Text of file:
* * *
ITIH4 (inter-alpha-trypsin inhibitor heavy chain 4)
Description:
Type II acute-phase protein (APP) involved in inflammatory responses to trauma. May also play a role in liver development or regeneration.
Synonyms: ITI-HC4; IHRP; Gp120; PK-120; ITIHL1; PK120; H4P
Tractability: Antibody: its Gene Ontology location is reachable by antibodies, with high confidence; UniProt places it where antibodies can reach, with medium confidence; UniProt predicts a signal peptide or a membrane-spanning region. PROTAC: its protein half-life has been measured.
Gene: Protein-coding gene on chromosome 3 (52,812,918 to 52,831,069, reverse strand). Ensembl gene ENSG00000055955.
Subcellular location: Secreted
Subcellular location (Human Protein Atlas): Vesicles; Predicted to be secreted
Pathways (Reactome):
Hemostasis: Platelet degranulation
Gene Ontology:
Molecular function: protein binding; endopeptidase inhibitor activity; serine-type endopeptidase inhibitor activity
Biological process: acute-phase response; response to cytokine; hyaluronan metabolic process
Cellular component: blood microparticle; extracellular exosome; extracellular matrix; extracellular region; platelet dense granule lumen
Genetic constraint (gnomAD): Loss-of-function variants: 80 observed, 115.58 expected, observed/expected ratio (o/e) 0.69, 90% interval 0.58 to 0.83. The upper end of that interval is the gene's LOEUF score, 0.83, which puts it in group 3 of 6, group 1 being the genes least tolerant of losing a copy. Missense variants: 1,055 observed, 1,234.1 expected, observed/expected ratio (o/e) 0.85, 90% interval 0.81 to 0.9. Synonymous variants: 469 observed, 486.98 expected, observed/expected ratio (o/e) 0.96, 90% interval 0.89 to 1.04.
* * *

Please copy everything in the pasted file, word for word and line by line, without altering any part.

ITIH4 (inter-alpha-trypsin inhibitor heavy chain 4)
Description:
Type II acute-phase protein (APP) involved in inflammatory responses to trauma. May also play a role in liver development or regeneration.
Synonyms: ITI-HC4; IHRP; Gp120; PK-120; ITIHL1; PK120; H4P
Tractability: Antibody: its Gene Ontology location is reachable by antibodies, with high confidence; UniProt places it where antibodies can reach, with medium confidence; UniProt predicts a signal peptide or a membrane-spanning region. PROTAC: its protein half-life has been measured.
Gene: Protein-coding gene on chromosome 3 (52,812,918 to 52,831,069, reverse strand). Ensembl gene ENSG00000055955.
Subcellular location: Secreted
Subcellular location (Human Protein Atlas): Vesicles; Predicted to be secreted
Pathways (Reactome):
Hemostasis: Platelet degranulation
Gene Ontology:
Molecular function: protein binding; endopeptidase inhibitor activity; serine-type endopeptidase inhibitor activity
Biological process: acute-phase response; response to cytokine; hyaluronan metabolic process
Cellular component: blood microparticle; extracellular exosome; extracellular matrix; extracellular region; platelet dense granule lumen
Genetic constraint (gnomAD): Loss-of-function variants: 80 observed, 115.58 expected, observed/expected ratio (o/e) 0.69, 90% interval 0.58 to 0.83. The upper end of that interval is the gene's LOEUF score, 0.83, which puts it in group 3 of 6, group 1 being the genes least tolerant of losing a copy. Missense variants: 1,055 observed, 1,234.1 expected, observed/expected ratio (o/e) 0.85, 90% interval 0.81 to 0.9. Synonymous variants: 469 observed, 486.98 expected, observed/expected ratio (o/e) 0.96, 90% interval 0.89 to 1.04.